Zach Perrin, one of the fastest and most successful high school distance runners in Montana history, reached a crossroads three years into his college career.
“After my junior year, I was pretty depressed and done with it,” Perrin, a Lakeside native, said last week from the Flathead Valley, where he’s returned after five years as a member of the University of Colorado’s renowned cross country and track and field programs.
“In college, it’s a whole different stage, it’s so competitive,” he added. “It’s super frustrating training what I thought was super hard and I thought I was getting better, and just going to races and getting my butt kicked by everybody.”
Perrin, a confident, ultra-competitive athlete born into a family full of tall, slender, bleach-blond speedsters, had been more comfortable — and much more accustomed — to being the one doing the butt kicking than the other way around. But with the chance to build on a career at Flathead High School that saw him win four individual state titles and clock the fastest times in the history of Montana in the 1,600- and 3,200-meters, Perrin chose not to dominate at a smaller college program but to train under a legendary coach and with a team that routinely competes for national championships, having won five NCAA Division I cross country titles since the turn of the century.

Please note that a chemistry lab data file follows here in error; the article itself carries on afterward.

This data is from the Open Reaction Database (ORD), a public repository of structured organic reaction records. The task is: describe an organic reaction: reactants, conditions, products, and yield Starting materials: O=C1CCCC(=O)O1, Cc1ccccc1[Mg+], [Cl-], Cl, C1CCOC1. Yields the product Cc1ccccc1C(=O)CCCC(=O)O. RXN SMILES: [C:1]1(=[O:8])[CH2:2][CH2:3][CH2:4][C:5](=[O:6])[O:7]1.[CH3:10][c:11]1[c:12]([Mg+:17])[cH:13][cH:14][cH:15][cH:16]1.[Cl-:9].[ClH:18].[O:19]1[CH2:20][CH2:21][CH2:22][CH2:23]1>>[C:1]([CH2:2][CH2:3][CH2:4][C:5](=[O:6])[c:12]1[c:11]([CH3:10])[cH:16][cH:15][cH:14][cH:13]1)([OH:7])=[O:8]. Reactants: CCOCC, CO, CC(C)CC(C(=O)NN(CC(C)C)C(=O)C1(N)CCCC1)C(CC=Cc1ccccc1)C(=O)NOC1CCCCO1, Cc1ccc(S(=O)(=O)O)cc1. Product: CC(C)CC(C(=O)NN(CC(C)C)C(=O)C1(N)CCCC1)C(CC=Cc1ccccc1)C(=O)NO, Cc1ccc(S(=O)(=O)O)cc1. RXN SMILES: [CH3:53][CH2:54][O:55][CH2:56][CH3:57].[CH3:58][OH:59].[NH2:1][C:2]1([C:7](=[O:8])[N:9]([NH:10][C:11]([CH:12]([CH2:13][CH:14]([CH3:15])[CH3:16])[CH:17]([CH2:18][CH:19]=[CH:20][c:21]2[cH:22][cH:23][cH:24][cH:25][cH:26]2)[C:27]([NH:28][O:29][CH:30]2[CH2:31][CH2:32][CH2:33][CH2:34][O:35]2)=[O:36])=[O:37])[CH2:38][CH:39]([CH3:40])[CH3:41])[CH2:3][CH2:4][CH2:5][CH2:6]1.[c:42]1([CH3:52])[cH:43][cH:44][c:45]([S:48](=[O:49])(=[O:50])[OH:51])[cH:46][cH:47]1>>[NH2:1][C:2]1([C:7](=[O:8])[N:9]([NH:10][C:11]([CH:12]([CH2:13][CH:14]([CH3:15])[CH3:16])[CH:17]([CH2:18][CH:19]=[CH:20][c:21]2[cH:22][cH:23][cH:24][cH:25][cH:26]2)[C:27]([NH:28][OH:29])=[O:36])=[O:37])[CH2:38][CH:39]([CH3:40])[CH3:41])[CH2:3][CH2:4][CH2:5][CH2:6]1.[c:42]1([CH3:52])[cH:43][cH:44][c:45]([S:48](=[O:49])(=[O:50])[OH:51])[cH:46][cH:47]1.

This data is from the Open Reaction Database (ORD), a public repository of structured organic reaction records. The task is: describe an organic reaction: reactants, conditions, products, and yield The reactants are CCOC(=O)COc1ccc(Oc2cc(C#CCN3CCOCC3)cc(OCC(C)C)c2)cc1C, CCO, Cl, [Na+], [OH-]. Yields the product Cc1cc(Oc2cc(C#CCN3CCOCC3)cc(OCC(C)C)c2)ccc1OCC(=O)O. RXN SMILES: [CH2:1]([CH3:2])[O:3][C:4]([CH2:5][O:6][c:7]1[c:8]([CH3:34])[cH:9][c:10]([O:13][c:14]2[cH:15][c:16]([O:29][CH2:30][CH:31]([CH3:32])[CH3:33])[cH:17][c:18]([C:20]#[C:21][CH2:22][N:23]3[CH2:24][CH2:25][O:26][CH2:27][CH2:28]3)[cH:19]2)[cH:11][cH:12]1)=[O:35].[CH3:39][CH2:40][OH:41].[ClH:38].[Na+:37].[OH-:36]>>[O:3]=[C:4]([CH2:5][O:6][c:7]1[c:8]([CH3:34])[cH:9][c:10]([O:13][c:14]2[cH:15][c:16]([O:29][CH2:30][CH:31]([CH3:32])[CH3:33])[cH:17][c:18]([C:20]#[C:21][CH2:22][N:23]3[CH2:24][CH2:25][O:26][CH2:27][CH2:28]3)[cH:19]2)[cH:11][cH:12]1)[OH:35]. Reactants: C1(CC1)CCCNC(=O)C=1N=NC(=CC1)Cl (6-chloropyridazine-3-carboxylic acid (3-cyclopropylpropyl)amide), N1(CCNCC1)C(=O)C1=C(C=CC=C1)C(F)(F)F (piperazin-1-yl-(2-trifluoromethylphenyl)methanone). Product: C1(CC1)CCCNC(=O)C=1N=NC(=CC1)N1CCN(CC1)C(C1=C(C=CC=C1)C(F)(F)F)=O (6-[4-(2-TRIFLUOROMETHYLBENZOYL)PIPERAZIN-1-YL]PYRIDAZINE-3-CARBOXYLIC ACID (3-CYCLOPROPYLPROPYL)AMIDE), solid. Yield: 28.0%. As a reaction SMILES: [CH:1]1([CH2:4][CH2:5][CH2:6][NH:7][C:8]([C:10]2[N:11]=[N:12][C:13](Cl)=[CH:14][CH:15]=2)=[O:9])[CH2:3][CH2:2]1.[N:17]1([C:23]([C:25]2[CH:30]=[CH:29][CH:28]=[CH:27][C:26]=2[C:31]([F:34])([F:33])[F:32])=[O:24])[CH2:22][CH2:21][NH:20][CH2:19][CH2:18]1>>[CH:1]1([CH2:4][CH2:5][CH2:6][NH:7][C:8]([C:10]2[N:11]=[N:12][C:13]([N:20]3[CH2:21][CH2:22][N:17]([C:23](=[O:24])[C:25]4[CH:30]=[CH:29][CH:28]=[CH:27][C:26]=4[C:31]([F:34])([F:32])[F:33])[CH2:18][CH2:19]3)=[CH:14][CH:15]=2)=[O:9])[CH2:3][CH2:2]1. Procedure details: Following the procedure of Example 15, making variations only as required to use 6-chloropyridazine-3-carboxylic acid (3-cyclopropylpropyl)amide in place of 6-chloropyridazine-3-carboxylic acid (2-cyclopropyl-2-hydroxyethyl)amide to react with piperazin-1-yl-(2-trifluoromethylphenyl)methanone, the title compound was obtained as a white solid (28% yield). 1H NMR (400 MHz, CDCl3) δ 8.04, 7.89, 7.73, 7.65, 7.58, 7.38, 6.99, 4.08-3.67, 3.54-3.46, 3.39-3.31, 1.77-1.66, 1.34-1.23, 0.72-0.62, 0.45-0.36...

After three years on the Boulder campus, however, Perrin was far from competing for national titles himself. What’s more, he was facing a completely foreign internal crisis as he lagged well back of the leaders in the country’s most competitive races.
“It was a serious conversation I was having, especially with myself,” Perrin said. “I was just trying to make sure if I was in it or if I was ready to give it up for a little bit. You have to be in the right mindset to really compete at that level.”
The decision he encountered after his first three campaigns — one of which was a redshirt year — may have thrown Perrin at first, but after a bit of soul-searching he returned to Colorado for two final years with a new, more easygoing perspective.
“I just decided I was going to give it one last go and run from a holistic point of view; being healthy and happy and enjoying life outside of running,” Perrin said. “Taking running and just looking at it from a more relaxed point of view helped a lot.”
His epiphany would pay off on the track in his two final seasons, and when Perrin reflects today he’s appreciative and content with both his decision to attend Colorado and his career there. While Perrin’s college days ended without reaching the absolute pinnacle of his sport, his larger experience can still be taken as a lesson for those who follow in his footsteps — including the two other Flathead Valley natives who will lace up their shoes for the Buffaloes next season.